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You’ll never use “like a girl” as an insult after you watch this

Are harmful messages keeping your daughter from giving her all? Find out how Always is empowering girls as they struggle against a crisis in confidence during puberty.
Most of us can relate to the awkward teen phase, especially when bodies start changing. Always surveyed 1,300 U.S. females ages 16 to 24 years old and found that while girls had plenty of confidence as adolescents, that confidence plummeted during puberty. Do harmful messages contribute to the drop in self-confidence many girls experience?

Girl swinging bat |

Photo credit: Always/YouTube

The power of words

Throughout my childhood, my male peers always felt the need to do everything for me. Didn’t show me. Didn’t teach me. Just did it for me. Although I was never told I did something “like a girl,” did I give off an “I’m not capable” vibe? Or are boys just raised to believe that boys can do things better than girls?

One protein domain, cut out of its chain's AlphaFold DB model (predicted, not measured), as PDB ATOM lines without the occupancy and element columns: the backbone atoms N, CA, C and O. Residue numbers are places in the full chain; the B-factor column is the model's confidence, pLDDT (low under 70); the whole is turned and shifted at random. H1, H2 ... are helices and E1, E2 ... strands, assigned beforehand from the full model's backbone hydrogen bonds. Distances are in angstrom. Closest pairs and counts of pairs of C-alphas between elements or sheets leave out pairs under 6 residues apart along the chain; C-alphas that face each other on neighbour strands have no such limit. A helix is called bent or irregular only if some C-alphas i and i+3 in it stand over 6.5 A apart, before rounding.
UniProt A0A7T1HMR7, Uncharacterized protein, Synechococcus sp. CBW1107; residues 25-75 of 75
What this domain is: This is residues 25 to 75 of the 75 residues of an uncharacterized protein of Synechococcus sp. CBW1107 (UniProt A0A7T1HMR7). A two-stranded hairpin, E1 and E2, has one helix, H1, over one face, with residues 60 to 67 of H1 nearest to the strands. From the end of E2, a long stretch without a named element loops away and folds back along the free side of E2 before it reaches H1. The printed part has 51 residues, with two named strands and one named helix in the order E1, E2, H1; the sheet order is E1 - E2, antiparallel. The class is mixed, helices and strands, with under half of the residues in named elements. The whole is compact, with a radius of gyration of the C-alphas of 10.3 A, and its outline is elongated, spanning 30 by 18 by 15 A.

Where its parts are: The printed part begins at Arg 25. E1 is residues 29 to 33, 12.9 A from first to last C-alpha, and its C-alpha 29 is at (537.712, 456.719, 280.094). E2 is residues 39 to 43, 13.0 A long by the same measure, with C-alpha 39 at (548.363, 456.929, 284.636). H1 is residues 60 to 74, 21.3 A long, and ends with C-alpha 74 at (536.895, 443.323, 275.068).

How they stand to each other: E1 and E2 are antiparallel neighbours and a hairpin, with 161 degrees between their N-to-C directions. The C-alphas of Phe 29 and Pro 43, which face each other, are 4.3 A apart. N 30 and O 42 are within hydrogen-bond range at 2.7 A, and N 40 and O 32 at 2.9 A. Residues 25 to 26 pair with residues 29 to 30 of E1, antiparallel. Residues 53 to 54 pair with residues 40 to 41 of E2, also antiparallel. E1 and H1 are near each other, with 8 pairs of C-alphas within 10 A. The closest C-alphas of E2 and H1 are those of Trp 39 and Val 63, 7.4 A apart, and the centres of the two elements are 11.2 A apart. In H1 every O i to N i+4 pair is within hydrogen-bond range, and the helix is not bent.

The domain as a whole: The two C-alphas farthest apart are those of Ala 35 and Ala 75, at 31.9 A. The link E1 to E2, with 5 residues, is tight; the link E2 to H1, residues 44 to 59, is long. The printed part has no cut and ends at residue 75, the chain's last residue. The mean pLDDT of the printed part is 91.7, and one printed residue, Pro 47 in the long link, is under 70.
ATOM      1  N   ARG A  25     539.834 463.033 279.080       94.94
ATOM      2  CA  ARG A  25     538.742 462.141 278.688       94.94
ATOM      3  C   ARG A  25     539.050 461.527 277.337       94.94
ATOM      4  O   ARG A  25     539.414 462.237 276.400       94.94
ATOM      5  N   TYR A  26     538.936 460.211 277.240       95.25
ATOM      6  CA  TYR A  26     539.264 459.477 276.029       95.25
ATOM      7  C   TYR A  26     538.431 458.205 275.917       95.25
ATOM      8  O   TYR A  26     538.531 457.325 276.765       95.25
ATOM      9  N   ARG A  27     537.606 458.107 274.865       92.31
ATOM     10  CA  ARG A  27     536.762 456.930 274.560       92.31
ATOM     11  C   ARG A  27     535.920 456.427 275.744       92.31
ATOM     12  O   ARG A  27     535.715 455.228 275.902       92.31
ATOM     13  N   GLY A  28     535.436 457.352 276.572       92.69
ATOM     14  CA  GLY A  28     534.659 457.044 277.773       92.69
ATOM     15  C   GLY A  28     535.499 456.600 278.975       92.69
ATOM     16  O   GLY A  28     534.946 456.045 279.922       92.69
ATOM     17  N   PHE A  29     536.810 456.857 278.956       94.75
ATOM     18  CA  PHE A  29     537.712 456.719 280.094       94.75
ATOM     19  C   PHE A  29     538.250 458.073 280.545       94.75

Especially when it comes to physical ability, girls get the verbal smackdown with phrases like, “You hit like a girl,” or “You run like a girl.” The Always survey found that

  • The majority (89 percent) of females ages 16 to 24 agree that words can be harmful, especially to girls.
  • Only 19 percent of girls have a positive association toward the phrase “like a girl.”

Everyone is responsible for this stereotype. “Our new survey… found that words are powerful, and they do matter to girls, whether they come from parents, peers or society as a whole,” explains Amanda Hill, P&G North America Feminine Care Brand Director. “In fact, our research shows that nearly 9 in 10 females agree that words can be harmful, especially to girls. The Always social experiment helps shed light on the power of words, demonstrating how the commonly used insulting phrase ‘like a girl’ can have a profound effect on girls’ self-confidence.”

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It’s time to reclaim girlhood

Now more than ever, girl power and blossoming self-esteem are crucial to our daughters’ success in life. “Always is raising awareness about the confidence drop that happens to girls at puberty, spurring conversation to help rethink and redefine the common words and phrases used in society that imply girls are weak or inferior,” explains Hill. “That’s why Always is embarking on this campaign — Always wants girls to be proud of what they do ‘like a girl’ — making it an expression of strength, talent and downright amazingness.”

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